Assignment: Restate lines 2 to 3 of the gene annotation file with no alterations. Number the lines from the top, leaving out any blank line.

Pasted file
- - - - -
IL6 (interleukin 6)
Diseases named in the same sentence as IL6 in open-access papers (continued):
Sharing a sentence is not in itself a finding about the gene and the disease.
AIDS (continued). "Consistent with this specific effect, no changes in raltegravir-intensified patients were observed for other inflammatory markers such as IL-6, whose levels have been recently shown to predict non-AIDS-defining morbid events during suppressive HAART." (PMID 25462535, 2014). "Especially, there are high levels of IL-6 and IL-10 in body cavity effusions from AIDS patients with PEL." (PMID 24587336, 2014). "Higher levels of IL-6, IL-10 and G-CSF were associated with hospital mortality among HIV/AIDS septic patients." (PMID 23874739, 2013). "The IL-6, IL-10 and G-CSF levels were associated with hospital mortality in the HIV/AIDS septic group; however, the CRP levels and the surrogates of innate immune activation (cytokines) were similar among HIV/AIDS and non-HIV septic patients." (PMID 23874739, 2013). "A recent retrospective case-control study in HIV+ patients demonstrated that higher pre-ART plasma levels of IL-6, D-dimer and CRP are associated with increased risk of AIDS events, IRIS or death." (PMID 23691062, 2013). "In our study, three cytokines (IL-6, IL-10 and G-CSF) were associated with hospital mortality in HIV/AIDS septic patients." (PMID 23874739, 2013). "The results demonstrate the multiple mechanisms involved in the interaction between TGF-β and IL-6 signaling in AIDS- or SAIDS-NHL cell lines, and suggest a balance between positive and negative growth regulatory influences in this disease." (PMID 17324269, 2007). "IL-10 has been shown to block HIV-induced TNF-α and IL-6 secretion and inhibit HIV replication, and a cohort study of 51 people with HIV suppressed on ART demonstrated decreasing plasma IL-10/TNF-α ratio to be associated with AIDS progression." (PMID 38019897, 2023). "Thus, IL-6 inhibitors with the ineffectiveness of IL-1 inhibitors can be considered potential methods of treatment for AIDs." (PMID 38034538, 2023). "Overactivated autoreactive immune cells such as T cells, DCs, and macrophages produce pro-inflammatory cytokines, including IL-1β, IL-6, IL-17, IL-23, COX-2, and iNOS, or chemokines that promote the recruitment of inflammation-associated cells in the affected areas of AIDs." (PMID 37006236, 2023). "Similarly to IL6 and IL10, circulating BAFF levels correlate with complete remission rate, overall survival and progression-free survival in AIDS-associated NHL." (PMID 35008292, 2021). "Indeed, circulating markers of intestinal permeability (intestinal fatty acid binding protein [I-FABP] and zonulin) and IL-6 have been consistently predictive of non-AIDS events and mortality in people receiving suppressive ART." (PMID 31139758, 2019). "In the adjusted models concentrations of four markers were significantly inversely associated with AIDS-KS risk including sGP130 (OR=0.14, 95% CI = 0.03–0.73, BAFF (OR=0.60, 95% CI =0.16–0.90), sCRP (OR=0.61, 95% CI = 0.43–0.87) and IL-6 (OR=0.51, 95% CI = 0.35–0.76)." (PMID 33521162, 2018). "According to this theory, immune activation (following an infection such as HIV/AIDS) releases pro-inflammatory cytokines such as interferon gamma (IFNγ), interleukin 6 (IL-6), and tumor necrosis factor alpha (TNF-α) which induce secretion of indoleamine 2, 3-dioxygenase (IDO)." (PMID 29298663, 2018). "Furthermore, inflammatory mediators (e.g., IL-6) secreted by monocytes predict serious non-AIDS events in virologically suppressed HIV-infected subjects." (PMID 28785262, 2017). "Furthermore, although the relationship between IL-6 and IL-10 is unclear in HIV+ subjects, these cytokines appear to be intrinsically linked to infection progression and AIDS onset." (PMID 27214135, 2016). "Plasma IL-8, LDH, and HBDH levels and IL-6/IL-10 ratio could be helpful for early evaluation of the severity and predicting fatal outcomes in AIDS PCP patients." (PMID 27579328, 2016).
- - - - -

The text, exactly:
Diseases named in the same sentence as IL6 in open-access papers (continued):
Sharing a sentence is not in itself a finding about the gene and the disease.